Wednesday, November 17, 2004

It Was Like the Charge of the Light Brigade Except with a Happy Ending

My best boss ever is visiting us this week. He's retired now from CNN where he worked for 20 years winning Emmys and Peabodys and the attendant bling, you know, the mantel candy, but I worked for him before that, when he was editor of Atlanta Magazine for a year or two. He's not out here for pleasure. He's freelancing, working on a documentary on wine-making during Prohibition. We give him a bed. If he comes back from Napa with too many pounds of wine, we do what we can to lighten his load.

Since I am on sabbatical and don't get out much -- this austere life of the mind is all very nice but it never taps me on the shoulder and suggests slipping out for a mid-afternoon drink -- my blog topics tend to run inward, much too upclose and too personal I'm thinking.

As Larry said about the current state of television news: "You don't have stories about real people anymore. You have one talking head saying to another. 'You have a navel. Let's talk about it.'"

Navel-gazing. Bad for the posture, bad for everything. So here's an emissary from both my past and from the real world -- yes, here is a Topic:

My fingers get started, dragging my brain along. First thing to deal with is just why he was my best boss ever, for so I thought of him after three months on the job and so I have continued to think of him these 25 years since. But why?

My brain, bouncing and complaining as it is dragged over the cobblestones, is forced to get specific. I am startled by my own conclusion. Larry was my best boss ever because he did things as an editor and encouraged me to do things as an editor that were clearly going to get him fired and were certainly going to get me fired -- if I didn't agree to replace him and do it all the owner's way. But I refused to agree to what I considered to be a betrayal of my friend (all right!) a defiance which (I concluded) was equivalent to giving up my place in the lifeboat because that certainly was an iceberg dead ahead and coming up fast.

Let us pause while I admire myself very much.

Though I was 35, I was still kind of pure in a stupid way. But you should remember that I had spent six years in graduate school getting my Ph.D. The natural and necessary growth of bitterness and envy -- isn't that what they mean by emotional IQ? -- had been retarded, you might say. I was all about truth and beauty, yes I was.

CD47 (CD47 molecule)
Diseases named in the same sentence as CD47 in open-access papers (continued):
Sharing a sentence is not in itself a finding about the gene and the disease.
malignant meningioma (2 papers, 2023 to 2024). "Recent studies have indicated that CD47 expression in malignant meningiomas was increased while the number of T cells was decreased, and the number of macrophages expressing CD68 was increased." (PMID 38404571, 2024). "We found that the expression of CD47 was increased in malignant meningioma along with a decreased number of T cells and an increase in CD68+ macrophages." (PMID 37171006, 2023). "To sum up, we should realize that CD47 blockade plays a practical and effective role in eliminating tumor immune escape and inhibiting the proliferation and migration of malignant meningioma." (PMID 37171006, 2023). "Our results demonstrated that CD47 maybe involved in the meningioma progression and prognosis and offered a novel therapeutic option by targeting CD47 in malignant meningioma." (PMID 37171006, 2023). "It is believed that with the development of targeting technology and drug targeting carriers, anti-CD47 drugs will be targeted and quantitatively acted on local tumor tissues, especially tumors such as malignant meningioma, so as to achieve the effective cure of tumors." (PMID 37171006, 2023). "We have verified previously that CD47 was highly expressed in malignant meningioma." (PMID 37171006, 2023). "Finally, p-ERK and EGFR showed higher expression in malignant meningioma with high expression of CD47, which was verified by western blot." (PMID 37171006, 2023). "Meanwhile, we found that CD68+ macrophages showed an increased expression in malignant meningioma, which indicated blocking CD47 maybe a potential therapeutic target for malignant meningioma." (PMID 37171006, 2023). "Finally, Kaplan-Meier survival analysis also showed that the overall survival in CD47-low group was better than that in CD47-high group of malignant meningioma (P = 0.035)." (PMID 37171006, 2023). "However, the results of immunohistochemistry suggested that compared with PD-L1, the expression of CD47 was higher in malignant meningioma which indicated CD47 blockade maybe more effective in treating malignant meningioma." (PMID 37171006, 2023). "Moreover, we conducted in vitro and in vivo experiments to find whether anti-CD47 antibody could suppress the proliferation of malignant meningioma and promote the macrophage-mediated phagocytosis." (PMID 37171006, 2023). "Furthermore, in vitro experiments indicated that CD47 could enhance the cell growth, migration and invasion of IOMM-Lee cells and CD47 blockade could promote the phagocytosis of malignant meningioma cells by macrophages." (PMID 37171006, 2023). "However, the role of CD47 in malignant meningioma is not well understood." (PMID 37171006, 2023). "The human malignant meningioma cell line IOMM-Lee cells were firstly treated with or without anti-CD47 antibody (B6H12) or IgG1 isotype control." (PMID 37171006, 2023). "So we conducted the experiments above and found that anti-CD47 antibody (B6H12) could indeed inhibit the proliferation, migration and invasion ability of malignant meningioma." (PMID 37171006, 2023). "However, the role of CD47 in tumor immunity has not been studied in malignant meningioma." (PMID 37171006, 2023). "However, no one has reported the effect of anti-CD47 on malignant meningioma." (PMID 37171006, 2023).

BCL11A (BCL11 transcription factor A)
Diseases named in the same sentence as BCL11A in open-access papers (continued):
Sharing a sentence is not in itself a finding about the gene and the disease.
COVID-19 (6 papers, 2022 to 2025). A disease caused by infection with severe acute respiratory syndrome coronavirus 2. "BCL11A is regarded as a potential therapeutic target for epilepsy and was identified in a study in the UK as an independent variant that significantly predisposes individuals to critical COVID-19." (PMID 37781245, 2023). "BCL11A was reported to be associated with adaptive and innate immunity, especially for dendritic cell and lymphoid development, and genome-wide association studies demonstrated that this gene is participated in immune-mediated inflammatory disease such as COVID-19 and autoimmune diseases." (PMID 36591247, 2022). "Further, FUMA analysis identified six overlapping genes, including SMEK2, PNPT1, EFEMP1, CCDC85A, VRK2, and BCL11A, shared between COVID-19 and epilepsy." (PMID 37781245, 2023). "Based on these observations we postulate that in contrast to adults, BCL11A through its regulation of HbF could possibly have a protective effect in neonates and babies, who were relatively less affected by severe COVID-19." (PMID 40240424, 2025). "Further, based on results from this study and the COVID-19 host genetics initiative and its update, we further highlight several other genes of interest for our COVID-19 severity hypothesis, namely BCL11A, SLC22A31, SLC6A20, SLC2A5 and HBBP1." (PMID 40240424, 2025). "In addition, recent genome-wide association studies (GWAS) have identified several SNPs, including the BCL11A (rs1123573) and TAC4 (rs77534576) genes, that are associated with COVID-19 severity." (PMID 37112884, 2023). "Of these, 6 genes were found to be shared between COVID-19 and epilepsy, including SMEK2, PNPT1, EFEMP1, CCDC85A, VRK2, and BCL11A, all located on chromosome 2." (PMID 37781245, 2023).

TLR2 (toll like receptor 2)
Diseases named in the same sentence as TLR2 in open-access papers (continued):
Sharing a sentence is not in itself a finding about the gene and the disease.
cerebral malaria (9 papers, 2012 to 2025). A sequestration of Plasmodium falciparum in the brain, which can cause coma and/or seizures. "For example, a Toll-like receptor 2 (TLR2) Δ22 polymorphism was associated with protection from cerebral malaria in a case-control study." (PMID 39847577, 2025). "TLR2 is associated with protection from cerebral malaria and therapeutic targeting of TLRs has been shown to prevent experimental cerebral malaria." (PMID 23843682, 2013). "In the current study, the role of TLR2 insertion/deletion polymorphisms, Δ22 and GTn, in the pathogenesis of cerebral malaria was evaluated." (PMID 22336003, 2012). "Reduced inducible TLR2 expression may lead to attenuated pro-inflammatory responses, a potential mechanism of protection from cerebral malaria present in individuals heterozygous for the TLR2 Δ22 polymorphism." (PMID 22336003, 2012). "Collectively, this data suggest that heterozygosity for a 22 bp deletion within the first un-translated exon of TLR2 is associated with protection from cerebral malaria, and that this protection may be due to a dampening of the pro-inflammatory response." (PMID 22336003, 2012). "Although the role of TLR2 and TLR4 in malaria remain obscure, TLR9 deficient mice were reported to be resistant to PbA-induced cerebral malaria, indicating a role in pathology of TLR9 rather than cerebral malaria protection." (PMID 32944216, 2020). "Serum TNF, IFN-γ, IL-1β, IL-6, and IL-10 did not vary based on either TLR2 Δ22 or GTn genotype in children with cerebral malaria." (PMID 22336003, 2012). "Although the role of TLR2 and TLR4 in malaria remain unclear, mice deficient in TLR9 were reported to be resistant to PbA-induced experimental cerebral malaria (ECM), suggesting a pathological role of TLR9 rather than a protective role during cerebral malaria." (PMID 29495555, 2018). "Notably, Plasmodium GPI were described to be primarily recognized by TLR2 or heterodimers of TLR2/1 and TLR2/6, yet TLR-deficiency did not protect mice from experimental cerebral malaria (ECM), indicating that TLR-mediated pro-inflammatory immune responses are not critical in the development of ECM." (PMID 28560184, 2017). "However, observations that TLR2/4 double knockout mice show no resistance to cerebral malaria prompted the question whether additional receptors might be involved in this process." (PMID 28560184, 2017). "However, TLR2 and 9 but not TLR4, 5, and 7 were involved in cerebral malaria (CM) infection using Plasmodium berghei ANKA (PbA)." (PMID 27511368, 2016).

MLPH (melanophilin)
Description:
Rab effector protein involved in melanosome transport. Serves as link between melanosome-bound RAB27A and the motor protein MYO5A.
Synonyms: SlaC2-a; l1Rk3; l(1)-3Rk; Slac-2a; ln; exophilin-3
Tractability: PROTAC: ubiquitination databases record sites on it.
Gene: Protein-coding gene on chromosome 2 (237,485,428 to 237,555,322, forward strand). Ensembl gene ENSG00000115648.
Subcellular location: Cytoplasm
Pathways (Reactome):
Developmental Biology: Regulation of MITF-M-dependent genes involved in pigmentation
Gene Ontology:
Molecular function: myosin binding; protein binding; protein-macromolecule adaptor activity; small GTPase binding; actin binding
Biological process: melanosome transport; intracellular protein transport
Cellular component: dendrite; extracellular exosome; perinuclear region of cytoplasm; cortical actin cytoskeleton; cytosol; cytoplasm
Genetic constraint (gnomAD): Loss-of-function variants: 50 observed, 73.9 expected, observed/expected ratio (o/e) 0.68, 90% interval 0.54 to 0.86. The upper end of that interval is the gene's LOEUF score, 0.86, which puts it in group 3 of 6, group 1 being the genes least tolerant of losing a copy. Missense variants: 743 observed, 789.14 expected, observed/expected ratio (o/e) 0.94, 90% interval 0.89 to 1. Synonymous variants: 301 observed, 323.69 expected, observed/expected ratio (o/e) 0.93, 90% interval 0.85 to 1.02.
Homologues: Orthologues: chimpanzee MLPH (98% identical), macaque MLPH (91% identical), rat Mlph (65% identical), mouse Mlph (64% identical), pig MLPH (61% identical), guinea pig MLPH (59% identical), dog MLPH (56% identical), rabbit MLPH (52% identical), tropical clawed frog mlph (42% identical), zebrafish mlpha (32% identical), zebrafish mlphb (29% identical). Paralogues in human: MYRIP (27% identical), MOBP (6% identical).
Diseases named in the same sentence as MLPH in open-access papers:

So, having declined to backstab, I went looking for work and was offered a job in California and my wife said I have designed buildings for humidity, I can design buildings for earthquake, too, so what the hell ...?

But that is not the point. This is not about the irony of the better outcome. The point is that Larry taught me to defy power at some personal cost, and he gave me the chance to exhibit loyalty and integrity while having insane amounts of fun.

As I tell my journalism students, one of illusions implicit in so many discussions of journalism ethics is the idea that, once you have formed an opinion on right conduct, anyone will care what your opinion is. If you have some authority, you can act on your conviction. But if you are a grunt reporter or a subeditor, sometimes the only right action you can take is to quit, or to politely refuse and get fired for insubordination.

I wonder if I would do that now? I think probably not. I think I am now a punk, an old punk worrying about a comfortable retirement. But once upon a time in Atlanta, Georgia, I was not a punk.

I had actually been at Atlanta Magazine, which was a city magazine started by the chamber of commerce as a way of marketing the city, for two years before Larry arrived. The editor who hired me quit when the chamber sold the magazine -- but not to him. (Thank you Norman for hiring me. A copy editor with a Ph.D. in English? Overkill.) My next editor was a brilliant drunk in the last stages of his brilliance and his addiction. (Thank you, Jim, for letting Dick and me run things while you went to ruin. You got the credit, while we had the semi-responsible pleasure.)

The brilliant addict crashed, though not because Dick or I melted his wings. And in came Larry, who had the idea that a city magazine should be subversive. Imagine if you will the magazine's Map of Zip Codes, which showed where our readers lived. They lived in Atlanta's white neighborhoods and white suburbs in the north and to the north of the city. They were prosperous and conservative. As far as the staff was concerned, they were the Not Us.

Larry said, in effect, our hand will be quicker than their eye. We will embed what they should know in what they want to know and so the world will be if not saved at least bent toward salvation.